A reminder about this series: We are seeking to always cultivate leadership that is effective and displays the compassion of our Lord. We asked pastors to choose a book that has influenced their leadership and tell us how they use it. These are not book reviews, and therefore the men will not qualify what is wrong or what they didn’t like in the book. We are making the disclaimer up front that some of these books are from non-Reformed and unbelieving authors. There are things in the books that wouldn’t apply to church life. That disclaimer now taken care of, the men share how the books have helped them.
(You can find the other posts in this series here: “Lessons in Leadership”)
Here is our fifth installment, from Jonathan Landry Cruse, pastor of Community Presbyterian Church (OPC) in Kalamazoo, MI.
I know, you have far more books on your “to read” list than books on your “have read” list, but I’m going to give you another one anyway: The Common Rule: Habits of Purpose in an Age of Distraction by Justin Whitmel Earley (IVP, 2019). I think you will find it to be a refreshing break from some of the theological tomes you’ve been slogging through—it’s a brief book and readily applicable in all of life.
At first blush, The Common Rule could seem to be nothing more than a sanctified self-help title. It certainly has overlap with books like Jordan Peterson’s 12 Rules for Life or the classic 7 Habits of Highly Effective People. Here the author shares habits that have shaped his life for the better in hopes that they would do the same for the reader. I suppose what makes Earley’s book slightly different is his insightful take on the theology behind the decisions we make and the habits we form. He addresses the underlying heart issues behind the most common, and yet also most damaging, practices we imbibe—things that seem inconsequential to us, like texting, checking email on our phone, or our use of social media. In this regard the book follows in the steps of the work of James K. A. Smith or Michael Horton and the topic of “cultural liturgies.” But Earley doesn’t simply decry and denounce these 21st-century cultural concerns. From experience he is equipped to address both their blessing and their danger, and he sets out to offer a helpful way to navigate the world we live in.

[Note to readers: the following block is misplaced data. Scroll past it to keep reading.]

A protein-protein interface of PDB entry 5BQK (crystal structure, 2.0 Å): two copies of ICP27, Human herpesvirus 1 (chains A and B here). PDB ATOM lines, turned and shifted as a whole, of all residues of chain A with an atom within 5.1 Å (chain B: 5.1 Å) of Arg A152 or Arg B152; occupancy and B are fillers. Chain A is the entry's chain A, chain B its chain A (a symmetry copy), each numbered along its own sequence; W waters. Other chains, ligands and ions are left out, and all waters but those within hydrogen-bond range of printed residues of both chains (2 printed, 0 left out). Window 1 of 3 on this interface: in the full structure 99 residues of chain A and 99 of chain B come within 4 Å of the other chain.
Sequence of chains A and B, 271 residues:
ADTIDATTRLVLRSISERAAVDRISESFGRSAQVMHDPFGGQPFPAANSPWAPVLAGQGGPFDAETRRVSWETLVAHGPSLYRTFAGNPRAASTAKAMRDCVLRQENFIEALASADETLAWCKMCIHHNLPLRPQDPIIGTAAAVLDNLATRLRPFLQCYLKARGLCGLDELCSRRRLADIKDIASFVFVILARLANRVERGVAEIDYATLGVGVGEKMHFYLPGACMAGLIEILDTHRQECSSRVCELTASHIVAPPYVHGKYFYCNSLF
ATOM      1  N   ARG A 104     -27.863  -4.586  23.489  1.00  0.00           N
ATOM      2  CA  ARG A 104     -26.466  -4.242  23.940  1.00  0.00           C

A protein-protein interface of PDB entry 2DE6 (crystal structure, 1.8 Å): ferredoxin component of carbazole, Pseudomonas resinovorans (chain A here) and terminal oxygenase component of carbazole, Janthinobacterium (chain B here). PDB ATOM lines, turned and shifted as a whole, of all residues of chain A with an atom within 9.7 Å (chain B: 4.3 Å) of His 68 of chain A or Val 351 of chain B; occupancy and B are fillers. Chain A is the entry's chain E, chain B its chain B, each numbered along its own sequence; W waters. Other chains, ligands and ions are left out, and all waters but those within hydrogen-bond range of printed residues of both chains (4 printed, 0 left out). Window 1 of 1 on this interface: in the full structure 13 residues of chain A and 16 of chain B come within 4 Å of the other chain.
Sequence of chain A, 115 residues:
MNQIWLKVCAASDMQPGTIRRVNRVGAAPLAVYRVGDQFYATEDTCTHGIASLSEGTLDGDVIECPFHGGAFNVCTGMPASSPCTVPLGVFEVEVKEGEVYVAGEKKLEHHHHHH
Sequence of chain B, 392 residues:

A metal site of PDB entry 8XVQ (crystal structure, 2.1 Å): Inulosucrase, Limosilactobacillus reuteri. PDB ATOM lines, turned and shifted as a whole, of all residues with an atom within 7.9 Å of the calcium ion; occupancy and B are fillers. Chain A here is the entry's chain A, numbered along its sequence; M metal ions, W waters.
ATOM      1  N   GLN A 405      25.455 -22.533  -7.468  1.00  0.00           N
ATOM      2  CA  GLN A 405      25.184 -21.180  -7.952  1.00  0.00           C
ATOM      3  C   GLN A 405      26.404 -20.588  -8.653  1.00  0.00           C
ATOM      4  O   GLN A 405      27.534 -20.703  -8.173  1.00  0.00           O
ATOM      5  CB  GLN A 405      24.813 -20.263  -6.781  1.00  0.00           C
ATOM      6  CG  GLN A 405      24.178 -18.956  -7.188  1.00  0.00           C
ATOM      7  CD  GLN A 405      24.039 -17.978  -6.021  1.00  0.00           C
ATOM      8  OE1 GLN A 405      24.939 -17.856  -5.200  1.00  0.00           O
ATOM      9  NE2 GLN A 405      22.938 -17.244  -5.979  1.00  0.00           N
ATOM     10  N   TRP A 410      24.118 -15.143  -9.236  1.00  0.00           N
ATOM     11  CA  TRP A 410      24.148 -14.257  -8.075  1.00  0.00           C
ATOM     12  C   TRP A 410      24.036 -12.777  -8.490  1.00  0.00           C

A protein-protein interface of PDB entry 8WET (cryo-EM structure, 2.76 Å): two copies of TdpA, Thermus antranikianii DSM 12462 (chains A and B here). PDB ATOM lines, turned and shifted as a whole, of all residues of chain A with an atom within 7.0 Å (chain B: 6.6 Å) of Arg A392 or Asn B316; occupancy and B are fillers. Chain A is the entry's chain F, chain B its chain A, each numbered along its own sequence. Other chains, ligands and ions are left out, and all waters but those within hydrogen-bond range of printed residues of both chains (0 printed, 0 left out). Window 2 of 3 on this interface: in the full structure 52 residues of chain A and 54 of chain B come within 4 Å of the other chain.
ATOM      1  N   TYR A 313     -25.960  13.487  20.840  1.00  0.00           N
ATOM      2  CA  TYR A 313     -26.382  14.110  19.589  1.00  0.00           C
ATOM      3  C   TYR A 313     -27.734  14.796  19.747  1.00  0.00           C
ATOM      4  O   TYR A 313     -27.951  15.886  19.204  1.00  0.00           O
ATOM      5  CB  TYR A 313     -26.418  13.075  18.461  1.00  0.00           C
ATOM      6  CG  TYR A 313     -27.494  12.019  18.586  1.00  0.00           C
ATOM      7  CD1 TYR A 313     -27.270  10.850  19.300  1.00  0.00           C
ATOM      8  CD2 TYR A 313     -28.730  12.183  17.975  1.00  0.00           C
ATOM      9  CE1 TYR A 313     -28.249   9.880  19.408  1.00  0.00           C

Earley is not a pastor (a lawyer, actually) and his book is not written specifically for pastors, but nonetheless I found it to be extremely relevant to the work of pastoral ministry, and even more specifically the duty of leadership. I think it could be a useful tool in helping you refine your leadership skills and chart a course forward for sustainable and successful ministry. Earley’s insights touch upon topics that all, in some way or another, tie into the work of leadership in ministry: prioritization, motivation, time management, and the like. He writes, “Habits are how we stand up and get our hands on time. And because time is the currency of our purpose, habits are how we get our hands on purpose” (15).
Earley offers eight habits in the book, four daily and four weekly. These are further divided into habits that embrace something or habits that refrain from something, either in the express interest of loving God or loving neighbor. Some of the practices I had already been implementing, some I had tried before but they never stuck, and others still had never crossed my mind. I will let you read the book to discover what all encompasses The Common Rule, for now let me simply share two major takeaways from the book and how they pertain to leadership.
I was most convicted by the insights the book shared regarding our use of technology—smart phones in particular. As a successful businessman, Earley knew the demand of deadlines and instant responses to co-workers or bosses. His phone went everywhere with him (as does yours, I imagine), replying to texts and emails right before bed and also first thing in morning. Earley realized how this habit of checking his phone first thing in the morning was forming something awful in him. “Over the course of many months, my head was asking my phone a very practical question: What do I need to do today? But in the same moments, under the radar, my heart was asking my phone a much more profound question: Who do I need to become today?” (80).